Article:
The Ferry from Copenhagen to Helsingborg in Sweden

May 31st, 2018. Crossing over to Sweden from Denmark.

The ferry from Copenhagen in Denmark to Helsingborg in Sweden was 400DKK ($80 Can) for a two people and a small car on a 20 minute ride.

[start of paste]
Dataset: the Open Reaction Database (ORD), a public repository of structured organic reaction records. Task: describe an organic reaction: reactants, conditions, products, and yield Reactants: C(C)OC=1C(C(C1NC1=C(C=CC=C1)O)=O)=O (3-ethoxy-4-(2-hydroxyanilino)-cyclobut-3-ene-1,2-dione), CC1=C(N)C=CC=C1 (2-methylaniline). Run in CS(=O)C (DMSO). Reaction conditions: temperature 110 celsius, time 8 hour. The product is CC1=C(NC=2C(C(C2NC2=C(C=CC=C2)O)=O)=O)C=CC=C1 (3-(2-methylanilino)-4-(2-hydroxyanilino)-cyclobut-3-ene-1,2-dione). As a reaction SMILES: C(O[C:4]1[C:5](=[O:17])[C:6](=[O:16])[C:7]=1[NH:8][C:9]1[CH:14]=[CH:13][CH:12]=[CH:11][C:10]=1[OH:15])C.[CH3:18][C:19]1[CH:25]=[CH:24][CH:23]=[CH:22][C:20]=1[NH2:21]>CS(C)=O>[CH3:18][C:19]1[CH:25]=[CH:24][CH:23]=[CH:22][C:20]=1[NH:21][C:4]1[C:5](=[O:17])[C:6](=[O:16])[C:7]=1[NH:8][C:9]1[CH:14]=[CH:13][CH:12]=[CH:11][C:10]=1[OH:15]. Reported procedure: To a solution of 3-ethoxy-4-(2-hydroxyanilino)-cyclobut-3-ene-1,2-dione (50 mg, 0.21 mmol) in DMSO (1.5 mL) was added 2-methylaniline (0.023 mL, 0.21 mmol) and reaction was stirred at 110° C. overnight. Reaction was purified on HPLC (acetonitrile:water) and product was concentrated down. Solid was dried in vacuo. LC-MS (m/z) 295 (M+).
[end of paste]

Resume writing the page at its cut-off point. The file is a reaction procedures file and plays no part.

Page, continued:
leaving Copenhagen's Harbour at Helsingør in Denmark for Helsingborg in SwedenMy cousin told us to get out of our vehicles as quick as possible and make it up to the deck so we could get a view of Kronborg Castle at Helsingør. Kronborg Castle leaving Copenhagen's Harbour at Helsingør in Denmark for Helsingborg in SwedenIt was true, the Danish side looked like something out of a fairy tale (or perhaps out of Shakespeare as Kronborg was the original Hamlet’s Castle).leaving Copenhagen's Harbour at Helsingør in Denmark for Helsingborg in SwedenLeaving Copenhagen’s Harbour at Helsingør in Denmark.leaving Copenhagen's Harbour at Helsingør in Denmark for Helsingborg in SwedenIn case you were wondering, here are the instructions on where to park your yacht. Where to park your yacht; leaving Copenhagen's Harbour at Helsingør in Denmark for Helsingborg in SwedenThe ferry was huge with a full restaurant and multiple levels. But the 20-minute ride isn’t enough time for a beer let alone a meal by candlelight. We speculated that perhaps people got on the ferry and went back and forth several times for a full meal with spectacular and changing water views*.Shrimp lunch on the Ferry to SwedenIf the Danish side was a fairytale the Swedish side was disconcertingly industrial.worker on the Ferry to SwedenHere I noticed that the car deck was distinctly blue and yellow, the colours of the Swedish flag.Blue & yellow car deck abstract of the ferry to SwedenThe first thing that happened when we drove off the ferry was that we were stopped and asked to produce our passports which were buried deep inside our suitcases. We hadn’t expected that – we had been told that once we entered the Eurozone in Iceland we were good for three months, and we hadn’t had to produce passports when we entered Denmark. Another problem was that it was really hot, heading to yet another 31° day. (Back from Tropical Sweden.)